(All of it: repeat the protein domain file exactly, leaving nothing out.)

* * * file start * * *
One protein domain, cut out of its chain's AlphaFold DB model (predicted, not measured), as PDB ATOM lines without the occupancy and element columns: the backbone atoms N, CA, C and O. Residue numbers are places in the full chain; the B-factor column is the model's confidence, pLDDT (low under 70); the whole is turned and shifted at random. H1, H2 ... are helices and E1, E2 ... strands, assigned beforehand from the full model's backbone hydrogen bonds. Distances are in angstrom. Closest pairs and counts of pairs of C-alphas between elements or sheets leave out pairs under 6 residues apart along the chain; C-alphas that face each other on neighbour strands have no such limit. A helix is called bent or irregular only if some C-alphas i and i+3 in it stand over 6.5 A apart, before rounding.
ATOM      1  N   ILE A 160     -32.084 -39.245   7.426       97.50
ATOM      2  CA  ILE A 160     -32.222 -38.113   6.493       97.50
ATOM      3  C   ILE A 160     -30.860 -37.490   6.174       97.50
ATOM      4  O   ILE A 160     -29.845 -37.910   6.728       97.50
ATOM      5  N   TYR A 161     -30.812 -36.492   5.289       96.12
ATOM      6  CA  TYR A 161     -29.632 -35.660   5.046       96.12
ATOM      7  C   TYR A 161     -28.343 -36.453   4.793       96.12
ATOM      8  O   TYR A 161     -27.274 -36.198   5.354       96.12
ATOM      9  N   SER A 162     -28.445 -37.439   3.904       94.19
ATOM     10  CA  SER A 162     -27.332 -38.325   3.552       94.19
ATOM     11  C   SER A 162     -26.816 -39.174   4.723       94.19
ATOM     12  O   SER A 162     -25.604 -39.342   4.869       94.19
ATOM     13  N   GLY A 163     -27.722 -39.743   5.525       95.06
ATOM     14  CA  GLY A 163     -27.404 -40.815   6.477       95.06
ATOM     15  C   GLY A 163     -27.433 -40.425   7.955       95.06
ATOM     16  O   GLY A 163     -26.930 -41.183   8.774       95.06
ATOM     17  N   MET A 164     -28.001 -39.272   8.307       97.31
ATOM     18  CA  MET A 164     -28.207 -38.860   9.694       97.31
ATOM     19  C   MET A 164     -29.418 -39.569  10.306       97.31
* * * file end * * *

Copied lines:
One protein domain, cut out of its chain's AlphaFold DB model (predicted, not measured), as PDB ATOM lines without the occupancy and element columns: the backbone atoms N, CA, C and O. Residue numbers are places in the full chain; the B-factor column is the model's confidence, pLDDT (low under 70); the whole is turned and shifted at random. H1, H2 ... are helices and E1, E2 ... strands, assigned beforehand from the full model's backbone hydrogen bonds. Distances are in angstrom. Closest pairs and counts of pairs of C-alphas between elements or sheets leave out pairs under 6 residues apart along the chain; C-alphas that face each other on neighbour strands have no such limit. A helix is called bent or irregular only if some C-alphas i and i+3 in it stand over 6.5 A apart, before rounding.
ATOM      1  N   ILE A 160     -32.084 -39.245   7.426       97.50
ATOM      2  CA  ILE A 160     -32.222 -38.113   6.493       97.50
ATOM      3  C   ILE A 160     -30.860 -37.490   6.174       97.50
ATOM      4  O   ILE A 160     -29.845 -37.910   6.728       97.50
ATOM      5  N   TYR A 161     -30.812 -36.492   5.289       96.12
ATOM      6  CA  TYR A 161     -29.632 -35.660   5.046       96.12
ATOM      7  C   TYR A 161     -28.343 -36.453   4.793       96.12
ATOM      8  O   TYR A 161     -27.274 -36.198   5.354       96.12
ATOM      9  N   SER A 162     -28.445 -37.439   3.904       94.19
ATOM     10  CA  SER A 162     -27.332 -38.325   3.552       94.19
ATOM     11  C   SER A 162     -26.816 -39.174   4.723       94.19
ATOM     12  O   SER A 162     -25.604 -39.342   4.869       94.19
ATOM     13  N   GLY A 163     -27.722 -39.743   5.525       95.06
ATOM     14  CA  GLY A 163     -27.404 -40.815   6.477       95.06
ATOM     15  C   GLY A 163     -27.433 -40.425   7.955       95.06
ATOM     16  O   GLY A 163     -26.930 -41.183   8.774       95.06
ATOM     17  N   MET A 164     -28.001 -39.272   8.307       97.31
ATOM     18  CA  MET A 164     -28.207 -38.860   9.694       97.31
ATOM     19  C   MET A 164     -29.418 -39.569  10.306       97.31